5II1     A force uf men  will  be put on H
loon after ns practical.
From lho Movie Lender
The Moyie Lumber company Is cutting from 3fi,000 to JO.oOii feet of lumber
each day anil some very heavy ship-
menishave been made to thc North
.vest 'IVvritoi!-.-«. Tho ...ill 1. doll*.--
splendid work this season.
A Chinaman struck town one ilay this
week with a lot of vegetables to sell
tie was given the glassy eye, the marble heart ami thc stony stare from near
ly every quarter, and it is not likely he
will ever attempt the experiment again
The new engine aad boiler lor Park
Mitchell .**: Co.'s mill has arrived and li
being installed as rapidly as possible.
'The mill will be ready to tun lu another
week or ten days. The company has a
splendid lot af logs cut aud is look In;
for a good season's business.
The Moyie patients In the Cranbrook
ispltal are improving under the good
care of that Institution ami Dr. Klflg.
.hike Nelson, who has been iald up wltb
broken ankle for some weeks, cau
now go around on crutches and wi!
soon he abb; tu leave the hospital, John
Oi i*, *vho was operated on a few days
ago for appendicitis, is doing well and
Is ou the rapid road to recovery.
The Leader wishes to say a word in
defense of Mr. N.edcistadt, who has
been Implicated lu the recent school
trouble. While Mr. Niederstadt's view-
have not been in accord with those cl
the majority oi the citizens of Movie he
t-.as played the part ol a gentleman
throughout, He handed in his reslgna.
tion and that ended It. Ue has refrain
ed from abusing those whose views did
not coincide with his own, and he lias
ulsplayod a spirit of fairness. Mr. Nie-
deratadt is a splendid citizen aud has
always worktid for the beat welfare of
his town.
The Moyie school e.cclluii Is over but
the smoke of the "hattlc" in not yet
cleared away, [{ambling sounds arc
continually beard lu the south end of
town and the people living there say
that mount Wickers is lu a stato of arup
tion. Steam, imoke and brims ton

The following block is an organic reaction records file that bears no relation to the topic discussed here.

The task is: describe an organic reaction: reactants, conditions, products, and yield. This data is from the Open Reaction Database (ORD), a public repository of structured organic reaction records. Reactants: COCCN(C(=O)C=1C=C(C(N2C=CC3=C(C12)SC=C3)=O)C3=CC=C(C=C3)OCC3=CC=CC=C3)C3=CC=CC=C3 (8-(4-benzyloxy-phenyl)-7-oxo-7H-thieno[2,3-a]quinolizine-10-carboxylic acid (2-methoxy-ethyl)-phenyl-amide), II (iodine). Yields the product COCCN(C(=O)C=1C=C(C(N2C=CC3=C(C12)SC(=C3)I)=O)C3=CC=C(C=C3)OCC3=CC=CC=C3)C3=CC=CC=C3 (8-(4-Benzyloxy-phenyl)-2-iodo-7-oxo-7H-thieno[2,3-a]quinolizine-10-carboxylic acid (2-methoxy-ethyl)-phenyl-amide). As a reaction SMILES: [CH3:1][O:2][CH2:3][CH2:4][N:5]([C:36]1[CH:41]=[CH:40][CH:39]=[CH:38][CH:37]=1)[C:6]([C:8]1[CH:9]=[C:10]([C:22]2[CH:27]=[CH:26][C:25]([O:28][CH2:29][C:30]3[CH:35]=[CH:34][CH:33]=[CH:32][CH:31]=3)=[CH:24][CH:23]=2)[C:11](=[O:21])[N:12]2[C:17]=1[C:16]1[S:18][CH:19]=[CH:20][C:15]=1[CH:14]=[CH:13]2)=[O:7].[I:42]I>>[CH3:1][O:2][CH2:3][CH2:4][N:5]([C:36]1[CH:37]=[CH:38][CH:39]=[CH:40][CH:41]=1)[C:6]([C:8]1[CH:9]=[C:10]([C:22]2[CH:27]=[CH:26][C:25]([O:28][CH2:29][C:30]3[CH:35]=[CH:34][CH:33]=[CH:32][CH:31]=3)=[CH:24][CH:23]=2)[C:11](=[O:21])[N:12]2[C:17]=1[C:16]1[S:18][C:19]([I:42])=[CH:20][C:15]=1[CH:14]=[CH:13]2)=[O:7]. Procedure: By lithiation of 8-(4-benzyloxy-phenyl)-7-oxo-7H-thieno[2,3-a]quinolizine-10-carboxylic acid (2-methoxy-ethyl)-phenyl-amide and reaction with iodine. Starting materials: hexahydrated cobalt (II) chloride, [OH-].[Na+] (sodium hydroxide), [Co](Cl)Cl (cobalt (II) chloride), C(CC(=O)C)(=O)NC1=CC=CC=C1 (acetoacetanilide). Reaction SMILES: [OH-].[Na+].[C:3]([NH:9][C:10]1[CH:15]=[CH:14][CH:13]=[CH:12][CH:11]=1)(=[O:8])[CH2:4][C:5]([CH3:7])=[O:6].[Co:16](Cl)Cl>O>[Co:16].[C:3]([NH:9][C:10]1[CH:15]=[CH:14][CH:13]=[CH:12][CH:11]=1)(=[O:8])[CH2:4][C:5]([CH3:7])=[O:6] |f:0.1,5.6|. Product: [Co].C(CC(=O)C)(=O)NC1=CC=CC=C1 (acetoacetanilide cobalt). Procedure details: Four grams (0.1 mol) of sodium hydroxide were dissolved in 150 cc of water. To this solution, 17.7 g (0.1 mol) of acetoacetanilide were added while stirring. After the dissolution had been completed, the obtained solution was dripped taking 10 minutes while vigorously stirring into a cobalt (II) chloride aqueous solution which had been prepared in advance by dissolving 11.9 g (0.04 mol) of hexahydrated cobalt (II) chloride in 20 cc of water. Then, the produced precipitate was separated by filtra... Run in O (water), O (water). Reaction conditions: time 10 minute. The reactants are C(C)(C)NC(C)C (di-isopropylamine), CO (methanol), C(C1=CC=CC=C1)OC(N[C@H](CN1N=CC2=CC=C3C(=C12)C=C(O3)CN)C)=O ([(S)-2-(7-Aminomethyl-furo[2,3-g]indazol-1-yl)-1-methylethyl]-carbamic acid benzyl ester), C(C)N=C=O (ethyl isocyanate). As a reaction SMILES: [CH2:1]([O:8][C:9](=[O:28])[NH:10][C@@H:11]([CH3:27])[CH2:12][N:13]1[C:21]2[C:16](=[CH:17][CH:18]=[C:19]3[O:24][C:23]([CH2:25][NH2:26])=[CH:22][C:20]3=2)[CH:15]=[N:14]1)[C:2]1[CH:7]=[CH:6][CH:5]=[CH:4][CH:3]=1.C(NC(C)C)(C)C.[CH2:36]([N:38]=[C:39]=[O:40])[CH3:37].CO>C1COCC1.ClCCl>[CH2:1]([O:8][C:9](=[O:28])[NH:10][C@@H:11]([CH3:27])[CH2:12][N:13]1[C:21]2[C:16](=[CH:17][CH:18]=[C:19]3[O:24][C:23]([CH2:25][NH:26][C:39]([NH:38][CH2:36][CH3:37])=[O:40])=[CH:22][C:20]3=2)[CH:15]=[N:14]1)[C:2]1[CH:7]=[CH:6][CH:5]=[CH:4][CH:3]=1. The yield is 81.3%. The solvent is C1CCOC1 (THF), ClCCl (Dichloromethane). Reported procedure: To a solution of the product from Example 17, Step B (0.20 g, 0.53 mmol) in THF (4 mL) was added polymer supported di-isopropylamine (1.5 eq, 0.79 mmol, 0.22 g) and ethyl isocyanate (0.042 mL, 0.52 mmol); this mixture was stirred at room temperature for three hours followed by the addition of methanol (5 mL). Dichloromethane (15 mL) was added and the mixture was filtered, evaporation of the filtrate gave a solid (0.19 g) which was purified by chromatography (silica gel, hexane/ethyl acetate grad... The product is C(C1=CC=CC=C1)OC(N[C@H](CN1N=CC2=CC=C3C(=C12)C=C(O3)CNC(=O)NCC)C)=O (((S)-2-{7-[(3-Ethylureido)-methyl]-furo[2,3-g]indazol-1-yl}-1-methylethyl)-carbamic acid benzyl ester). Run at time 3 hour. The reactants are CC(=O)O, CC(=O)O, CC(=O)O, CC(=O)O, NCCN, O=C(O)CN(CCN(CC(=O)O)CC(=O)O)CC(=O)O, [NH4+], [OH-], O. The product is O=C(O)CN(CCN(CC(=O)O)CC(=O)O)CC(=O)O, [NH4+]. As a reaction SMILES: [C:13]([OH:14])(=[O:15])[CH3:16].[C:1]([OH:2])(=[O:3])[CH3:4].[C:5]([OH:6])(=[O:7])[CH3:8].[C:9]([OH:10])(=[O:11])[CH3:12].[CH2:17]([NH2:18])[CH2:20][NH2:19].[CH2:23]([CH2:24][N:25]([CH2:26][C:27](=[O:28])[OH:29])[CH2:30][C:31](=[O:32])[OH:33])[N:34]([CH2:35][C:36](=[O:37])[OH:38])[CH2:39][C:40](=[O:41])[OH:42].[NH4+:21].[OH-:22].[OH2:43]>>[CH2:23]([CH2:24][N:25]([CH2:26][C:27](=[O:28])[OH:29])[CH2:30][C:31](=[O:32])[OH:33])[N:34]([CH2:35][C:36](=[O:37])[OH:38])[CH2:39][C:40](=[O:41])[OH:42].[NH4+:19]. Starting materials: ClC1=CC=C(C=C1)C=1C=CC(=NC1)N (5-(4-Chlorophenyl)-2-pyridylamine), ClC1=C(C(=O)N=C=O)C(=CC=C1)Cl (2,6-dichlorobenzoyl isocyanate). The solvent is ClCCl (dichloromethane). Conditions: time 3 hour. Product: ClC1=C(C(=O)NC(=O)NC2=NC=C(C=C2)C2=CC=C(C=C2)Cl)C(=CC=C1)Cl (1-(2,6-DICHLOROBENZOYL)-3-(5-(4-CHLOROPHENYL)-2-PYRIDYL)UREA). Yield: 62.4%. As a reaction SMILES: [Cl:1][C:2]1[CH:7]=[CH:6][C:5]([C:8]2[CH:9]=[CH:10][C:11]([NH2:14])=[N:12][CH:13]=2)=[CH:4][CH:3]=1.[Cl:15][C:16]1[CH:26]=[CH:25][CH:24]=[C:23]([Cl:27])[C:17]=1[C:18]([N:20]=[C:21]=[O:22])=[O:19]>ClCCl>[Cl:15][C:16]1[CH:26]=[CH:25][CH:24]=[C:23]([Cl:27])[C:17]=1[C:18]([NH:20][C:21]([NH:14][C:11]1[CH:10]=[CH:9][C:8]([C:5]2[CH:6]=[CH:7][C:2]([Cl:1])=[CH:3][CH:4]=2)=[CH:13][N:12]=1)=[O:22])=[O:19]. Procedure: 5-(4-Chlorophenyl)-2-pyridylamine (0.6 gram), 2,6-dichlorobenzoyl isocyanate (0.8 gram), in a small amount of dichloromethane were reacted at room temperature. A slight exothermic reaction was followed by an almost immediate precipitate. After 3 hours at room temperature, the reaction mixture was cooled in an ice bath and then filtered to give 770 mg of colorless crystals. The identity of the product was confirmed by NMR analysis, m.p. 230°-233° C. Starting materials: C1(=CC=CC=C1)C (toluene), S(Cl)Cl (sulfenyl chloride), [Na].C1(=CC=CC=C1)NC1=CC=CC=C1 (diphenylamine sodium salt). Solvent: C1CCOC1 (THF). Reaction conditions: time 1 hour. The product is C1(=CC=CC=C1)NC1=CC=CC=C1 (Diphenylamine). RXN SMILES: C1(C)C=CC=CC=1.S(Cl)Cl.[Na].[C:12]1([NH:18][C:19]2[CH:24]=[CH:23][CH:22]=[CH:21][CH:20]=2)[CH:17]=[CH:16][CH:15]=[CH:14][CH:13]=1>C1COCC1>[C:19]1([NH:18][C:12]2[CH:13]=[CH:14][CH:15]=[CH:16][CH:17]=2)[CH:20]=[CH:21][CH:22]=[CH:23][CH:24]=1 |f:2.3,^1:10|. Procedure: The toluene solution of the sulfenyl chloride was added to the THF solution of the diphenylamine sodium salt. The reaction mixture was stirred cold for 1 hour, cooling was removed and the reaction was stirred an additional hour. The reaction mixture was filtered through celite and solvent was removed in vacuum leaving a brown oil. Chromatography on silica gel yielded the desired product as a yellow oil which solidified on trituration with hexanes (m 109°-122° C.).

have been seen Issuing from its eraier
but up to ill ■ bout of going to press no
lava lias been seen lo How. The peopli
of the town me tenor stricken and are
proparlng to llee to Uie Mils ai a hid.
meal's notice, It seems the fate await
Infj this "wicked'1 city where mobs are
allowed to run at large and tbo com
mon people wish lo have 11 my In their
local atTilrs Is that It is doomed to he
Brillali Columbia News,
The C, 1' It. has a cOrpa ol survey
running 11 line from Midway to Speuce'a
bridge on ilu 111 iin line. This will CU
oil .mu miles on the trip lo the const,
Ou lhe Carbonate claim, just belov
lhe histor c Skyline property, about fou
miles and a half fiom Ainsworlh, 01
Koolen rs lake, tiiere is n mammoth cavi
Which lias never been fully explored and
even lhe uOstcnce of which   is nol very
general!) knowh.
Auo.her man without the fear of
or llie
er paj
poor h nine Is going to start ano
"Ainbr" Plug Smoking Tobacco k
winning on lis merits, "Have you tried
/.FTER   Till-:   SMELTER   TRUST,
The State ol Colorado Hns Issued Proceed
lags Against the monopoly.
Denver, July .1—The proceedings ou
half of the state of Colorado to dissolve the nuielter trust have a wide spread
Interest. Iu a voluminous complaint
tiled by Attorney General Post) it is set
forth thnt the American Smelting & Refining company and several other smelting concerns ure in n combine to rtsuict